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Sony Pictures is launching a specialty TV label for lower-cost shows

Sony Pictures is launching a specialty TV label for lower-cost shows
Angel Bonanni, center, in Sony’s thriller series “Absentia.” (Sony Pictures Television)

The TV studio behind “Breaking Bad” wants to make more shows without breaking the bank.

Sony Pictures Television, known for “The Blacklist,” “The Good Doctor” and “Outlander,” on Tuesday said it is launching a new production unit to make high-quality shows at a lower cost than the typical series, by taking a page from the indie film playbook.

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Jeff Frost, President of Sony Pictures Television Studios, told employees that the new label would focus on “producing distinct television programming in the indie feature film style.” The company expects to save money by filming in less expensive locations that offer production incentives, shooting more than one episode at a time and filming over shorter periods.

The nascent division, which will have a small staff, doesn’t have a name yet.

However, Frost wrote that the business is expected to create shows for Sony-owned international channels, such as AXN, which is available in Europe, Asia and Latin America, as well as cable networks and streaming services. The model appeared to work for Sony’s thriller series “Absentia,” which premiered on AXN and was picked up by Amazon Prime Video for U.S. audiences.

Sony’s new effort reflects the rising demand for television content, which has increased competition among studios and escalated the costs of producing quality shows. The initiative also comes after the Culver City studio, owned by Japanese electronics company Sony Corp., underwent a significant restructuring to adapt to challenges in the entertainment market.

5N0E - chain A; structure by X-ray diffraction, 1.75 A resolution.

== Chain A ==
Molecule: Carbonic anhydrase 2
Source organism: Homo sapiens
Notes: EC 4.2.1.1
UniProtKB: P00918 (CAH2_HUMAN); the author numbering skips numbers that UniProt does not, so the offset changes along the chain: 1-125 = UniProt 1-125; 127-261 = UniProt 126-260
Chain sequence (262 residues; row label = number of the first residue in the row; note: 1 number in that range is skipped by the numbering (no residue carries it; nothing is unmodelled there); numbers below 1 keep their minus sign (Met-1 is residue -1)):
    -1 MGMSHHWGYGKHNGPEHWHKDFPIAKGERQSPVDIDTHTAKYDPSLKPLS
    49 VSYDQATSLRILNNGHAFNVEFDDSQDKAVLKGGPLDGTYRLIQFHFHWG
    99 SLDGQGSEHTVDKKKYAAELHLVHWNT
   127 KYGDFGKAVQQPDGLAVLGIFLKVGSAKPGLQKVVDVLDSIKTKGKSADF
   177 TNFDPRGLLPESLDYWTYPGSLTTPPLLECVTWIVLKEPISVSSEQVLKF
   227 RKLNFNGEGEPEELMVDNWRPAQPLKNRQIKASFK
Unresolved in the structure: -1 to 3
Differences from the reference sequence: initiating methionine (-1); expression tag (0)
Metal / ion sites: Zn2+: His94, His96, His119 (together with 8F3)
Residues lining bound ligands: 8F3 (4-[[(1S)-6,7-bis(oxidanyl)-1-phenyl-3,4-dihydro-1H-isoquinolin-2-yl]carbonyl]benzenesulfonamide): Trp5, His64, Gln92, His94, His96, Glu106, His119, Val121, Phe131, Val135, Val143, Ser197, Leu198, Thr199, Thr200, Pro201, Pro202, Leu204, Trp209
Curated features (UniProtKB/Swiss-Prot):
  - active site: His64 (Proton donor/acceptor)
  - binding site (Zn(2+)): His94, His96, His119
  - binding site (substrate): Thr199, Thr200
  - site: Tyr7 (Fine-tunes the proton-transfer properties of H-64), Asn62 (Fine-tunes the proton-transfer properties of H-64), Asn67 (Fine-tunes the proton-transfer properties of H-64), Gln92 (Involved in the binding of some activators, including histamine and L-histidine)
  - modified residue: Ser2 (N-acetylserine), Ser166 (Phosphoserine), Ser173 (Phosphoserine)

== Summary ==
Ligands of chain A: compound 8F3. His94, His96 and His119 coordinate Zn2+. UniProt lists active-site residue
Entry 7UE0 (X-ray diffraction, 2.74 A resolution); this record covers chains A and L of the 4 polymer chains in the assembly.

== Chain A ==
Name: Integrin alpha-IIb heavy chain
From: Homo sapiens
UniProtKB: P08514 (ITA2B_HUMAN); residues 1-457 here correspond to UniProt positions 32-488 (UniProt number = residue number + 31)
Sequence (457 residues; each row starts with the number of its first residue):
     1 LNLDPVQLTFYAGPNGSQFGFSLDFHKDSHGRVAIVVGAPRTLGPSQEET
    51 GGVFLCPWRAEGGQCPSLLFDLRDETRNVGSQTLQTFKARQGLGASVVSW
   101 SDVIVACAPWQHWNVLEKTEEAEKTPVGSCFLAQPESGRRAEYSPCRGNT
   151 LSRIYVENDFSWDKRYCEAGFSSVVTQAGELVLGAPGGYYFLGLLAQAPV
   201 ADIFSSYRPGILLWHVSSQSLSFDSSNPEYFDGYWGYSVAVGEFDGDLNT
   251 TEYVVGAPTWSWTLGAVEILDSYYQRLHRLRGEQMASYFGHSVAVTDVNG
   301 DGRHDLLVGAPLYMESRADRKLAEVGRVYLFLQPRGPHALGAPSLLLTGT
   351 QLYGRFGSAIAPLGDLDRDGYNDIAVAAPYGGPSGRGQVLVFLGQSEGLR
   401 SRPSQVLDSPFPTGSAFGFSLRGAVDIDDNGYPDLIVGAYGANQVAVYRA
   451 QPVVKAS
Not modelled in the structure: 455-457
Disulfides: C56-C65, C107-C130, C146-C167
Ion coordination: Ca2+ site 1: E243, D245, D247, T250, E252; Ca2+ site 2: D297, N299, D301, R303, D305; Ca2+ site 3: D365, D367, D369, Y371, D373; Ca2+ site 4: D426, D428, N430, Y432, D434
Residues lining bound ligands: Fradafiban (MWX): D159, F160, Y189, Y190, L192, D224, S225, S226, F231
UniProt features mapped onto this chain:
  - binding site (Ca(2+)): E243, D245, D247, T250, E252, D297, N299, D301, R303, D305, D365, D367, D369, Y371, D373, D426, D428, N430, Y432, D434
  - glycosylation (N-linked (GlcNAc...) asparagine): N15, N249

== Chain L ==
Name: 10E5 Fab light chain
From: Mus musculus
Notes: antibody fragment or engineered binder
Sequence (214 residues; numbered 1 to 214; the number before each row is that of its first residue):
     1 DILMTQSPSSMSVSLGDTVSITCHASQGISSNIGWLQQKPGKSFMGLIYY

“Establishing this new label presents a tremendous opportunity to continue serving our customers as well as our own networks with programming that audiences love and that makes financial sense in today’s new entertainment landscape,” Frost wrote in the email.

The idea of a studio creating a subdivision for less expensive TV productions is not a new one. Fox 21 Television Studios, for example, was initially launched as a low-cost production arm to operate in tandem with the larger 20th Century Fox Television studio. Over time, its mission changed after producing such big-budget hits as “Homeland” and the “American Crime Story” anthology.

Fox Searchlight, the specialty film division of 21st Century Fox known for such films as “The Shape of Water” and “The Favourite,” launched its own TV unit last year. AT&T’s Burbank-based studio Warner Bros. has Horizon Television, which is focused on reality and scripted TV shows such as “Animal Kingdom” for TNT and “Fuller House” for Netflix.

Sony sees the concept as a chance to test new ideas and boost its network business with content.

The initiative will be overseen by programming and production head Marie Jacobson, Frost wrote. Its portfolio will include the second seasons of “Absentia,” “Carter” and “Ultraviolet,” and a new psychological thriller, “The Reckoning,” which the studio will take to buyers in the spring.

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